Xerox develops method to print transistors with semiconductive ink

Posted on Saturday, April 17 2004 @ 0:06 CEST by Thomas De Maesschalck
Researches at Xerox have invented a way to print plastic transistors using a semiconductive ink. This could lead to flexible displays and low-cost radio frecuency identification (RFID) chips.

Other companies are also working on ways to print transistors using inkjet printing technologies or other methods to depose liquid on a surface. But most of these techniques require high temperatures or high pressures. In contrast to Xerox who invented a way to print transistors at room temperature.
The new technique builds on a polythiophene semiconductor developed by Ong's team last fall. Polythiophene is an organic compound that resists degradation in open air better than other semiconductor liquids and also exhibits self-assembling properties.

Ong's team has now found a way to take the polythiophene semiconductor and process into a liquid that can form ordered nanoparticles. When the particles are put into liquid form, they form an ink that can be used to print the three key components of a circuit: a semiconductor, a conductor, and a dielectric, Xerox said.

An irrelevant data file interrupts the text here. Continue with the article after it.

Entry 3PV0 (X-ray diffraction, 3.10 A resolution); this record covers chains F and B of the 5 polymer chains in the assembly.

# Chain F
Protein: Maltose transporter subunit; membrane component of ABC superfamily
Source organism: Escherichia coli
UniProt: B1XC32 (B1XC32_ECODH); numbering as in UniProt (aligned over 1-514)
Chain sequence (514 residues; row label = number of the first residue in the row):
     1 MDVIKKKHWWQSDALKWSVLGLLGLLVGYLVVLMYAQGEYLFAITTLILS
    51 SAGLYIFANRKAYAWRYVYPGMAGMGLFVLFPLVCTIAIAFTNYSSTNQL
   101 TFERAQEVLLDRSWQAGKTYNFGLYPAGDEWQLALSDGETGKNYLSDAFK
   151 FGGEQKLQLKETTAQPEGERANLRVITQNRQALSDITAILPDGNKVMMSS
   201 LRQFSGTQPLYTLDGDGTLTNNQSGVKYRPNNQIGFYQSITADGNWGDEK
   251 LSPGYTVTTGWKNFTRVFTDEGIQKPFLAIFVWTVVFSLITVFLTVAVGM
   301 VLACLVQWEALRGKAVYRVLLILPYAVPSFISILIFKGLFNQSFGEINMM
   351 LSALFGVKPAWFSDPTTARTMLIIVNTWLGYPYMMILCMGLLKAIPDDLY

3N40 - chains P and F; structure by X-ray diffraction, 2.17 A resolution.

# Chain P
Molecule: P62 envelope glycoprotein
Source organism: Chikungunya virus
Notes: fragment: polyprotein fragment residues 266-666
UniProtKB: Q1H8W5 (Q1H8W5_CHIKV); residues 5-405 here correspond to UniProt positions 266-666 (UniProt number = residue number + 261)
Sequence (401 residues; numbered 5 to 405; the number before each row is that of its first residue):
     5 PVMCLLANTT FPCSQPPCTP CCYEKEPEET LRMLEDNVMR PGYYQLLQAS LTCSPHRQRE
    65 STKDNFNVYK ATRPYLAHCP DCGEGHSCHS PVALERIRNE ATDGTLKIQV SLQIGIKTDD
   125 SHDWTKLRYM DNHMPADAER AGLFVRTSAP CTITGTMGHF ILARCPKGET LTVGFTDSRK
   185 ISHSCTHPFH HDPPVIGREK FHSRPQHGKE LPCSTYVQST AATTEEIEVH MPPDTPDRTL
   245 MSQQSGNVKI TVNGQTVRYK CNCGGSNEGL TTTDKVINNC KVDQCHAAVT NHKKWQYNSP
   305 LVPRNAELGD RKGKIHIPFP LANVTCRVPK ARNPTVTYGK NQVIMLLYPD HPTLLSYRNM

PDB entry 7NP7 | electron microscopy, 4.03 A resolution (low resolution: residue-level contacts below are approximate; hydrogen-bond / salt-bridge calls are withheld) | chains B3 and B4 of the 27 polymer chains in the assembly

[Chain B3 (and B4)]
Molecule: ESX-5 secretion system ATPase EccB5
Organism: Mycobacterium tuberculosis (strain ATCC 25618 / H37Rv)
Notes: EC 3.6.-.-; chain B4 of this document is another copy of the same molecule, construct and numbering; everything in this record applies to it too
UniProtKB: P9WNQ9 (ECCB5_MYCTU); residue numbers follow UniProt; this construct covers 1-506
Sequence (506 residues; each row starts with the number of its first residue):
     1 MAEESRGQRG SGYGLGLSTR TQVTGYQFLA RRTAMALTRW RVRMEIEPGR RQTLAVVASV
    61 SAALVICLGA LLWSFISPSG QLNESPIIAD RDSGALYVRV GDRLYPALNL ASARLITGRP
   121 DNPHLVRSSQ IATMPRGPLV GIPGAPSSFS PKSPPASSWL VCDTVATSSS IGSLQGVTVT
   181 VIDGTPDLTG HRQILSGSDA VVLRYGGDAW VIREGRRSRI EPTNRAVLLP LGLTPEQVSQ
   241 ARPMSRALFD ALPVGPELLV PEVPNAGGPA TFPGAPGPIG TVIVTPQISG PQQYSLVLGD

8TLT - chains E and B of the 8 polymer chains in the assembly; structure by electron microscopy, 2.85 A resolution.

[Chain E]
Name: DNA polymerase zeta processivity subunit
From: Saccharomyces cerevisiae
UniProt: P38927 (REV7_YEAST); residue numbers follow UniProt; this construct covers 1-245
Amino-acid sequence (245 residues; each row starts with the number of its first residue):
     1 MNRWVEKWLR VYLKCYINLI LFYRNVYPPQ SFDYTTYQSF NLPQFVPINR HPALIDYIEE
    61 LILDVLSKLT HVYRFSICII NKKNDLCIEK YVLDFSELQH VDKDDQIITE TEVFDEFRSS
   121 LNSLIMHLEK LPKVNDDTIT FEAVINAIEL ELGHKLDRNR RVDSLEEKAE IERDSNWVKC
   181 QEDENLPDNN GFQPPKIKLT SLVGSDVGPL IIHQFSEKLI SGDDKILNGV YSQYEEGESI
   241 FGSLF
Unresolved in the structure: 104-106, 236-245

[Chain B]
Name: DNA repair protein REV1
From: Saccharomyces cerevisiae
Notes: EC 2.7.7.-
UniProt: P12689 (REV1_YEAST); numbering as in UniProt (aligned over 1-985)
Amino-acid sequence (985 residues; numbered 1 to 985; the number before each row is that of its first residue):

The CMOS (complementary metal-oxide semiconductor) technology used to build most chips today is expensive, and requires a solid base such as silicon to manufacture circuits. Xerox hopes this technology can be used to build displays that can be rolled up, bent around a corner, or otherwise stretched in ways not currently possible.

Backers of RFID technology are also looking for a way to build low-cost chips that can be used to track inventory in warehouses and grocery stores. Companies such as Wal-Mart Stores Inc. are looking for ways to improve their inventory management techniques with these chips, but the cost of putting an RFID chip in every product sold through a company as large as Wal-Mart is prohibitive.

Ong presented his findings to the Material Research Society spring conference in San Francisco Friday, and was unavailable for comment.
Source: InfoWorld




Loading Comments